Here in northern New England, winter has cycled down into customary deep freeze. This is the flip side of summer’s “dog days,” in every way- from shortened days to dormant forests. Seasons notwithstanding, continuum rolls on. Motion is never fully stilled. And with such consideration in mind, embarked upon this new year, I hope the progress of my steps increases and does not stagnate. Applying principles as they are learned will counteract emptiness of word and action.
Several nights ago, I was awakened by remembrances from a job I once had which resembled a sports highlight video- except these were the low-lights. A barrage of my most regrettable moments, strung together, from an inconsequential number of years past. Gathering my wits, I reminded myself of the uselessness of replaying buried and otherwise nonexistent events. Thus, lying awake at 2 a.m., I lulled myself back to sleep by very deliberately giving thanks for what had been positive about that job, and for all I’ve learned through the years. When I woke, it occurred to me how recollections must be forged into constructive tools, rather than anchors.
Make the present what the past hadn’t been. History can indeed be used for changing patterns and taking forward action. We can all look back to our own historic intersections at which we chose higher roads. No doubt there will continue to be such crossroad experiences.
Rather than attempt at generating an inventory, I’ll simply recall my gratitude for the times I chose not to engage a goading, and for the better decisions I’ve made in realms of projects, travels, creative pursuits, and relationships. I once worked with a man who had burned his bridges to such a detriment that on the occasion in which he had to be hospitalized after a grisly traffic accident, I was his only visitor. Although he had stolen property from me, it was painful to hear people make fun of his condition. So I went to bring him cheer. It was the right thing to do. On another occasion, years ago, I might have easily nominated myself into a grant-funded project to follow an initial assignment at a certain workplace- but declined due to questionable ethics I’d witnessed. Completing my work and moving on to better affiliations, I did the right thing. As I comprehend the cultivation of diligence, I appreciate the skill of sizing up a situation. It is unwise to be drawn into settings that are counter-intuitive, but it is wise to notice the appropriate occasions to walk the extra mile. Part of that is knowing when and how to adapt with the present, dignifying and implementing the goodness that has been absorbed.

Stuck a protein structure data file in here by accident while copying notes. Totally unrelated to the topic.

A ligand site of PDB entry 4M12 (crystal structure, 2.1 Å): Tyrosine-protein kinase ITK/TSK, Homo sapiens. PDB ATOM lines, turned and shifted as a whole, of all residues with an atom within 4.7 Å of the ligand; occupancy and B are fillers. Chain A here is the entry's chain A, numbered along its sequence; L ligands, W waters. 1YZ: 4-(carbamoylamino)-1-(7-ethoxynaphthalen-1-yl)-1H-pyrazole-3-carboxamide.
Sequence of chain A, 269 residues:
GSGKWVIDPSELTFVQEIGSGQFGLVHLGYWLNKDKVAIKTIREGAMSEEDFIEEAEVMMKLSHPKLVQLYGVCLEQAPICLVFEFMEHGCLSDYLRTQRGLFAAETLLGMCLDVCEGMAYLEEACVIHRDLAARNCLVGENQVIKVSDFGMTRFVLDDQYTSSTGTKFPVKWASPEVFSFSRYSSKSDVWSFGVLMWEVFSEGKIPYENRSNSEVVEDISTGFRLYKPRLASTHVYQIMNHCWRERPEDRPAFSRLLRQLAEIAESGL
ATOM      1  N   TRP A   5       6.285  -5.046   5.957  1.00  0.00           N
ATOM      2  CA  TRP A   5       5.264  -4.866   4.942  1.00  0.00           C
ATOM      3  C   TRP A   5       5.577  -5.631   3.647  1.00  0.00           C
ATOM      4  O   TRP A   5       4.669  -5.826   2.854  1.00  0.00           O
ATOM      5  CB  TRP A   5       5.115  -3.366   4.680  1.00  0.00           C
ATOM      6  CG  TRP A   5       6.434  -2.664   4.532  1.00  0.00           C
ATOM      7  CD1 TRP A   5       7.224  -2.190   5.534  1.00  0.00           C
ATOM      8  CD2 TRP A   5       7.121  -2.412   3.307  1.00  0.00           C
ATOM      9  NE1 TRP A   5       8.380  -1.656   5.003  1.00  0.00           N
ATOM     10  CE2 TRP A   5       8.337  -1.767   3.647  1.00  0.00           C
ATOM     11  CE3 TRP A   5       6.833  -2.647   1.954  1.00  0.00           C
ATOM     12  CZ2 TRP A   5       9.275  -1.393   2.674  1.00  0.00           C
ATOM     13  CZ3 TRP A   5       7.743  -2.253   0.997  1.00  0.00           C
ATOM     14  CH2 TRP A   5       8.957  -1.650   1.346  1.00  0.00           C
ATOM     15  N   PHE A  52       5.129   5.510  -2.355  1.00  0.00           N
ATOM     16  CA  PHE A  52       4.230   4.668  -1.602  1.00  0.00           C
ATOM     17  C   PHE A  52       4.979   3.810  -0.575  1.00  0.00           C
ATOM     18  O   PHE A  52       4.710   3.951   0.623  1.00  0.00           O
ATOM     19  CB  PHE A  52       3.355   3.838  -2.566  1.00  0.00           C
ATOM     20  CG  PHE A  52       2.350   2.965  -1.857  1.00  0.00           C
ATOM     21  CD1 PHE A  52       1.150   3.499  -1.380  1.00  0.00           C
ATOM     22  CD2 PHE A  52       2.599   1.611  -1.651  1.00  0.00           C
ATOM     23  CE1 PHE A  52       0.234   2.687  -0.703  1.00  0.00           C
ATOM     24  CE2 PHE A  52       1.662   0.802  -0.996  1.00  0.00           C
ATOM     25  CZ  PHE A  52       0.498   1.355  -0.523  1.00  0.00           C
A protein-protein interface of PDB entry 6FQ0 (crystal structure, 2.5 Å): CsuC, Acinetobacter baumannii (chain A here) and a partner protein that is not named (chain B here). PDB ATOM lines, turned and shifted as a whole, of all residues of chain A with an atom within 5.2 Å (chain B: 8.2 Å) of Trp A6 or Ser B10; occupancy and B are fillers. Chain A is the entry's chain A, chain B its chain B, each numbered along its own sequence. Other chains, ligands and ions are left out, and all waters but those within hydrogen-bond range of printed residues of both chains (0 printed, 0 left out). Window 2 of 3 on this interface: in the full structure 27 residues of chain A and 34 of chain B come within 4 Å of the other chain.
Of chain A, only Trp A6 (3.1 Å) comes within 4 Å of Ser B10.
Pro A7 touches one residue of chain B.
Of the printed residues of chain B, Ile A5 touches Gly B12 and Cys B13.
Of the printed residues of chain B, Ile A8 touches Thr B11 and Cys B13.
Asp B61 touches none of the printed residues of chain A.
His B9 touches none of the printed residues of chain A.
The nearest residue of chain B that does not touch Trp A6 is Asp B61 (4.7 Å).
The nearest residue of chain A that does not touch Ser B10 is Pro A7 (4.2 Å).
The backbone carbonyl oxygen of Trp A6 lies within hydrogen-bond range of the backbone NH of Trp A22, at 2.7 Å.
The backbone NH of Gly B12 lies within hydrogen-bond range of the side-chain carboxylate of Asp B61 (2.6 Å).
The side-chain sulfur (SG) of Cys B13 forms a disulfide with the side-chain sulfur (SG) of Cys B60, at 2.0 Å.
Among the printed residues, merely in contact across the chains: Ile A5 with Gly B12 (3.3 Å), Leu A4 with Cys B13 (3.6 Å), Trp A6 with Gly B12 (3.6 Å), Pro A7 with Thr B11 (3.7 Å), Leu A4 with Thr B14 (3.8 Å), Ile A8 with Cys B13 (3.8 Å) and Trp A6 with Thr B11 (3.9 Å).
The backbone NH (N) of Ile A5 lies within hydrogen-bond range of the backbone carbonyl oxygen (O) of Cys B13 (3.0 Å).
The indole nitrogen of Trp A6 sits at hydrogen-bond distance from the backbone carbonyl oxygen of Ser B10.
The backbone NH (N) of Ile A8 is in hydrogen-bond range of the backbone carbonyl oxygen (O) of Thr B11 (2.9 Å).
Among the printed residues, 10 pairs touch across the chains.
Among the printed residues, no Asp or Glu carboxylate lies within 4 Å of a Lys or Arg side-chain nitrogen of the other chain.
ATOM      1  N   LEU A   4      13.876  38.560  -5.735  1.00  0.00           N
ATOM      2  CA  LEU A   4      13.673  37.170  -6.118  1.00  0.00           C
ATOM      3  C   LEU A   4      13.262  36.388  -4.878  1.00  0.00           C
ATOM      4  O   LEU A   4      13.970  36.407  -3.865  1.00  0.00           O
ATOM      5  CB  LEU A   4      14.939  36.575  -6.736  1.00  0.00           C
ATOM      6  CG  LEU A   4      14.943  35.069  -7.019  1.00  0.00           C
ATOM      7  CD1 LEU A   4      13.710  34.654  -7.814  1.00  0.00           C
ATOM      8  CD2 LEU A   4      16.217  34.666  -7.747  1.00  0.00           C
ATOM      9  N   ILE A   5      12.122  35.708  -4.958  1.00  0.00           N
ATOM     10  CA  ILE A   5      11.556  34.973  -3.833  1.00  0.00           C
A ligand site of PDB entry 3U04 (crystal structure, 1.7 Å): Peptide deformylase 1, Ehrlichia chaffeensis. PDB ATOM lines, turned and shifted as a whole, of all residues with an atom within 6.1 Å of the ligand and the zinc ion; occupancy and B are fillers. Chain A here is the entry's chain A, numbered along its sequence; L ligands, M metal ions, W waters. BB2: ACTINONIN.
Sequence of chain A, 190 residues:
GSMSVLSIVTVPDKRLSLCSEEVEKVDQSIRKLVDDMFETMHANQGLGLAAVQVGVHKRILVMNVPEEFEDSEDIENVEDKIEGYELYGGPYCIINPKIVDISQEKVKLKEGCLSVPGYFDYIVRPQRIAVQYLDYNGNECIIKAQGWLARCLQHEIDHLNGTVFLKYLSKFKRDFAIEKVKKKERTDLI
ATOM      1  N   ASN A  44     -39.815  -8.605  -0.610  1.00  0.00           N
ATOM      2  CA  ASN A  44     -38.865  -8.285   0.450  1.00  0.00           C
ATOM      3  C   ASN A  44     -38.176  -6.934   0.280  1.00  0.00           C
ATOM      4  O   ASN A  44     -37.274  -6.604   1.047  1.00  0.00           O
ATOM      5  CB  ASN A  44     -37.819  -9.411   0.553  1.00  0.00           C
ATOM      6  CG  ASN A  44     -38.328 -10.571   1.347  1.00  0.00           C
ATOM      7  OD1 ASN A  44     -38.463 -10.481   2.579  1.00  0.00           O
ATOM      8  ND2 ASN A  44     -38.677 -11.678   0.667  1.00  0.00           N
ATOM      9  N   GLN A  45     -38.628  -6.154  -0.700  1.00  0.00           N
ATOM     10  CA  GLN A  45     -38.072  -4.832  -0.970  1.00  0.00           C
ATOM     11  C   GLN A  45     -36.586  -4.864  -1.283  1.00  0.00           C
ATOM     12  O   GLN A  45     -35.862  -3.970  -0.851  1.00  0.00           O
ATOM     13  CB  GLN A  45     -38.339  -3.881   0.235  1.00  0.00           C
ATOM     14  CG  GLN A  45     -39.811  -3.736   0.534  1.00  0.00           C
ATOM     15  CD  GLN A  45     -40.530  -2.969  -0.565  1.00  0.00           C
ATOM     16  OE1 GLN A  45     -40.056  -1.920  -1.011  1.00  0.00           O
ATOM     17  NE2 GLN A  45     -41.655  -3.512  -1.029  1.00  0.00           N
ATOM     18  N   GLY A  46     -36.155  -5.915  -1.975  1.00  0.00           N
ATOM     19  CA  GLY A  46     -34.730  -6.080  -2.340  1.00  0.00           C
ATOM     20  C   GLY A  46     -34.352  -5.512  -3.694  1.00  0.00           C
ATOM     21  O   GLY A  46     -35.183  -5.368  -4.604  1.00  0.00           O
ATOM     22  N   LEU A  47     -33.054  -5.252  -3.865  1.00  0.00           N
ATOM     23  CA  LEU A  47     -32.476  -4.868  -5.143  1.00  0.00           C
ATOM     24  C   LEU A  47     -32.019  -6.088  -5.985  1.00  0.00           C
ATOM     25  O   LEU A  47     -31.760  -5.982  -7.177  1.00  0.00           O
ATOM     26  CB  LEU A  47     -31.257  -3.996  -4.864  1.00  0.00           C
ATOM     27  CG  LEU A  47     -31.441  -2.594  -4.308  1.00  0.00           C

In this long and complex journey, the written chronicle serves as an indispensable witness. If resilience attests to the what-learneds of life’s pilgrimage, then faithful and honest journaling is the voyage’s testament. My writing continuum flexibly moves between description and exploration, the only guideline being that of candor. In so doing, the words are my own reportage- a unique form of journalism. After all, reporting the journey generates an investigative primary account. The documentation and its topics exist together in the same provisional dynamism. Reading back in time to past entries, much as those walks to familiar places, is its own time-lapse photography. With each carriage return, scroll, and margin-release of my typewriter, with each round of syphoned ink, and with each whittled-down pencil, the written record follows time’s perpetual motion. That which is seen and heard- the experiential (or, in 17th century parlance, the experimental)- registers in our inner reference tomes. When I was 16, an octogenarian neighbor taught me to end each substantial meal with something sweet-tasting; this way the appetite is properly sealed for the next repast. I still do this, following his effective advice with a morsel of chocolate or a cereal bar, while remembering my elderly friend’s marmalade toast.